Today (June 22) is Windrush day in the UK. It commemorates and celebrates those individuals who arrived on HMT Empire Windrush from the Caribbean in 1948 and their descendants.

HMT_Empire_Windrush_FL9448
HMT ‘Empire Windrush’ (photo from IWM via Wikipedia)

If you’re interested in discovering the musical legacy of those people who came to the UK for a new life, this short series of videos look good.

The British Library has a considerable number of informative and thoughtful essays on Windrush topics including this one on Calypso and the birth of British black music.

For this post though, I’ve decided to feature five contemporary, British – Caribbean composers who also all happen to be female.

Change and diversity

If you read the post previous to this, Singing the score at home you’ll know I’m concerned by the narrow focus many classical music devotees display. To these people, the word ‘contemporary’ functions as a large, red warning light, indicating things to be avoided. Like any creative form, to thrive, classical music has to evolve, develop, and yes, change. Change is needed to reflect the society we live in, its concerns and constraints (today’s commissions or compositions rarely involve a full symphony orchestra).

Regarding the classical music canon as something fixed and unchanging does it a disservice. Diversity at the basic level is lacking. Read Diversity Now by Kevin McBrien. Although a discussion of the US music scene, it applies just as well here.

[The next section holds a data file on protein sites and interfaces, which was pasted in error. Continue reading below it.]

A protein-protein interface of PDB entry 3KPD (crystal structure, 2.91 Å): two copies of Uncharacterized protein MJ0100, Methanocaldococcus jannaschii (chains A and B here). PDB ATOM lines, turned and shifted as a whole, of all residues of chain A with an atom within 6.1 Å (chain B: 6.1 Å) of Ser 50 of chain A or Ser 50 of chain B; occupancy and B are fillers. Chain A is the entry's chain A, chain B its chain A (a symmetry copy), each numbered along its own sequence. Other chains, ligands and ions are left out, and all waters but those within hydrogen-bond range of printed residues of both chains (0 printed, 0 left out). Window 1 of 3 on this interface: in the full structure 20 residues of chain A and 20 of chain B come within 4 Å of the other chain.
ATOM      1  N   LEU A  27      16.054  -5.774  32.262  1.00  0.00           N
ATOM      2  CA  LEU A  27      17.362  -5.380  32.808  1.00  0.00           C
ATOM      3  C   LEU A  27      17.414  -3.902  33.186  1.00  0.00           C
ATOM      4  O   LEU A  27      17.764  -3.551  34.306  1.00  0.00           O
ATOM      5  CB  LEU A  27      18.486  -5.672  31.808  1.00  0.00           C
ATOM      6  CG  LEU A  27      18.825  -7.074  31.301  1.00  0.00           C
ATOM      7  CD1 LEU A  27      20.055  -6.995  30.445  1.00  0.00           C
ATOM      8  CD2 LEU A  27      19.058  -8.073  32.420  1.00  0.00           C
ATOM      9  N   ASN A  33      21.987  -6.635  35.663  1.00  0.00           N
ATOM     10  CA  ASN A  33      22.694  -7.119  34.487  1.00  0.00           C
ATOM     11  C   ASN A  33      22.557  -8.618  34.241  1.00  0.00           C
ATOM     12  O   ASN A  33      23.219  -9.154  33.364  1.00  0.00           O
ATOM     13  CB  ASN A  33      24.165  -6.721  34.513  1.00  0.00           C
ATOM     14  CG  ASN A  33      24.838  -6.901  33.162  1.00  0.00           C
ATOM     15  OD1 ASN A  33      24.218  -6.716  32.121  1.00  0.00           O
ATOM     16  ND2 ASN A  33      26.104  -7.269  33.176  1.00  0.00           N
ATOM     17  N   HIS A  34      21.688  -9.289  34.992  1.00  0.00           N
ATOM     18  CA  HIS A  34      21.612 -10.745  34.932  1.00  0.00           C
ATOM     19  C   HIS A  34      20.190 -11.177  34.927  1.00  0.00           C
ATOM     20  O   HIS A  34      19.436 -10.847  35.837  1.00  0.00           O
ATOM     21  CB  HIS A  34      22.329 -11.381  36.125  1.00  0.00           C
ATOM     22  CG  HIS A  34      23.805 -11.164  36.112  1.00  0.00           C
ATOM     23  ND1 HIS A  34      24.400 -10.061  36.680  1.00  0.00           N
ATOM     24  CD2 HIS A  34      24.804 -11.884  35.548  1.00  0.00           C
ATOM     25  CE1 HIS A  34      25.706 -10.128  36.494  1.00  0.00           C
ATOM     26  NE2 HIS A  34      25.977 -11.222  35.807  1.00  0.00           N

As our changed times continue, engaging with new experiences is good. You won’t enjoy everything – I don’t, but it does no harm to listen and explore. I’m grateful to the interview series immediately below for pointing me in the right direction for this post. I knew of two composers featured, but not the other three. Use this video as your companion as you browse through their music. I’m not going to say much. Instead, I’m going to let the music (and its creators) do the talking.

Shirley J Thompson

See Shirley Thompson’s website for more information.

The Woman who refused to dance

Errollyn Wallen

errollyn wallen
Part of the banner from Wallen’s own site

Are you worried by the rising cost of funerals?

Are you worried was commissioned and first performed by Birmingham Contemporary Music Group in 1994. Wallen also wrote the poems.

Mighty river

Engage with Errollyn Wallen via Twitter (@ErrollynWallen) or her website.  In visiting her social media, I discovered the The African Concert Series whose second season of concerts is taking place (virtually, of course) during the last week of June.

Eleanor Alberga

Eleanor Alberga
Eleanor Alberga as seen on her social media account

Dancing with the shadow – suite

Aalborg

Visit Eleanor Alberga’s website for more information.

Hannah Catherine Jones

Hannah Catherine Jones
Hannah Catherine Jones (aka Foxy Moron)

This image is posted on British Music Collection, ‘a discovery platform for new music in the UK’ run by Sound and Music . The introductory video is their work. If this post whets your appetite in any way, head over to the British Music Collection for further inspiration.

Owed to white noise (excerpt)

Owed to White Noise (excerpt) from Hannah Catherine Jones on Vimeo.

Owed to Bussa

Owed to Bussa from Hannah Catherine Jones on Vimeo.

Hannah Kendall

Hannah Kendall
Hannah Kendall (as seen on a social media account)

Glances / I don’t belong here

The spark catchers

For more information about Hannah Kendall’s work, visit her website.

I hope this post has opened your ears – I know it has mine.